R : fraction of synaptic neurotransmitter resources available
g : postsynaptic conductance
```

## Section 2.1: Short-term synaptic depression (STD)¶

### Interactive Demo 2.1: STD Explorer with input rate¶

Below, an interactive demo that shows how Short-term synaptic depression (STD) changes for different firing rates of the presynaptic spike train and how the amplitude synaptic conductance \(g\) changes with every incoming spike until it reaches its stationary state.

How does the firing rate affect the synaptic efficacy? Does it matter if the neuron fires in a Poisson manner, rather than regularly?

**Note:** `Poisson=True`

: for *Poisson type* and `Poisson=False`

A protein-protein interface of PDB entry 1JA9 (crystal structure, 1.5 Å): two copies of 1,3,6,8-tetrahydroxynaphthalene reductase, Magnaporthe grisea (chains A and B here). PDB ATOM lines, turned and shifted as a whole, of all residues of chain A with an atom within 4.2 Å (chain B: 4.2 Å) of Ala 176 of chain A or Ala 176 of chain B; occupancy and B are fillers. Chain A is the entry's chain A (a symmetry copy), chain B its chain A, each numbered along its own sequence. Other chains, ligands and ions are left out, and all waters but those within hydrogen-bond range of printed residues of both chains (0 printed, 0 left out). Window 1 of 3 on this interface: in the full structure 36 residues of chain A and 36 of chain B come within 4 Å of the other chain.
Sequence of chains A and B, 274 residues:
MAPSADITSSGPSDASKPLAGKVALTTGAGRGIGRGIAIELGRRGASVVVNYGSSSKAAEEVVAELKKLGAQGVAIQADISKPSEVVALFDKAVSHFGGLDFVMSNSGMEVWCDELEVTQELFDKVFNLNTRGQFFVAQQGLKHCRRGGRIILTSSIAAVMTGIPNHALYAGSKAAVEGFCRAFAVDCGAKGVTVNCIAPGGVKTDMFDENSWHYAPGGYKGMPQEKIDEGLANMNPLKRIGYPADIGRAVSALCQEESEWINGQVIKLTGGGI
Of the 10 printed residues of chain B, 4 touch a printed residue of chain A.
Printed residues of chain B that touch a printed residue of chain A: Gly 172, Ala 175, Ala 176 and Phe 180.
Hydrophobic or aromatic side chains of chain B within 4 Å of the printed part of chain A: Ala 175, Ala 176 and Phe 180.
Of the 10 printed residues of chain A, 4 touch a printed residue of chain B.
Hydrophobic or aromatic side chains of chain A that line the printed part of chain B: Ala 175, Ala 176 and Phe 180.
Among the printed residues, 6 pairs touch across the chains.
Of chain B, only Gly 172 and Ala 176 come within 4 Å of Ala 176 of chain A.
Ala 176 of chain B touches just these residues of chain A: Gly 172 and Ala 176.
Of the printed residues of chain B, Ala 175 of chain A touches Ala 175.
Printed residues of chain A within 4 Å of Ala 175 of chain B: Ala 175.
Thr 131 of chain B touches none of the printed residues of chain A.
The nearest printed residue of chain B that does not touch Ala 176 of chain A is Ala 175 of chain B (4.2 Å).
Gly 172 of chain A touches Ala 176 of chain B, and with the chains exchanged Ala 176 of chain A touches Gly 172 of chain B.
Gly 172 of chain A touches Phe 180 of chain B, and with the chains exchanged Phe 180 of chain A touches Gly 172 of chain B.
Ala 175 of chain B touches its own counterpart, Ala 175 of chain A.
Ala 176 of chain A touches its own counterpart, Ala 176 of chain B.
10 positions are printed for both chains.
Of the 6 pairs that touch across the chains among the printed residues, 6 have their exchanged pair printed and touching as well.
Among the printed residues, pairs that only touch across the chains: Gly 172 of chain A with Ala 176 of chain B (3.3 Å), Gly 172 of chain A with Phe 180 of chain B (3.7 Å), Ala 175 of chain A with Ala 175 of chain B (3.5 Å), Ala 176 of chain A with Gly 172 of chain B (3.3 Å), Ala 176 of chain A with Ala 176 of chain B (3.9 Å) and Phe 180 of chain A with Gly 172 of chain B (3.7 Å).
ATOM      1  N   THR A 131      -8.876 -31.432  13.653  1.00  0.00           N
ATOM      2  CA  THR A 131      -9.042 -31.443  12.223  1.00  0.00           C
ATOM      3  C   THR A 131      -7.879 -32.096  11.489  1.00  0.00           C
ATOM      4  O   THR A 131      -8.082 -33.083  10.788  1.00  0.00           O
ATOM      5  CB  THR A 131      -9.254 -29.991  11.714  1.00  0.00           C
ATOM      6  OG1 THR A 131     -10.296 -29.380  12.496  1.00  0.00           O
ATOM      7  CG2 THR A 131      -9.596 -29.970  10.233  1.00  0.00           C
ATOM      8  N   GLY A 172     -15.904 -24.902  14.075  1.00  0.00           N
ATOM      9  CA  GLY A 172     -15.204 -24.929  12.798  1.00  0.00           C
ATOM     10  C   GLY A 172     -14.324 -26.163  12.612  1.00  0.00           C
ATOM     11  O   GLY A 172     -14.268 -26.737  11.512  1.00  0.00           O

: for *regular* presynaptic spikes. You can check and uncheck the corresponding checkbox.

Make sure you execute this cell to enable the widget!

```
# @markdown Make sure you execute this cell to enable the widget!
my_layout.width = '450px'
@widgets.interact(
rate=widgets.FloatSlider(10., min=10., max=100., step=5., layout=my_layout),
Poisson=widgets.Checkbox(value=False, layout=my_layout)
)
def my_STD_diff_rate(rate, Poisson):
_ = my_illus_STD(Poisson=Poisson, rate=rate)
```

#### Submit your feedback¶

```
# @title Submit your feedback
content_review(f"{feedback_prefix}_STD_Explorer_with_input_rate_Interactive_Demo_and_Discussion")
```

Once, I asked an experimentalist about the experimental values of the PSP amplitude produced by a connection between two neocortical excitatory neurons. She asked: “At what frequency?” I was confused, but you will understand her question, now that you know that PSP amplitude depends on the spike history, and therefore on the spike rate of the presynaptic neuron.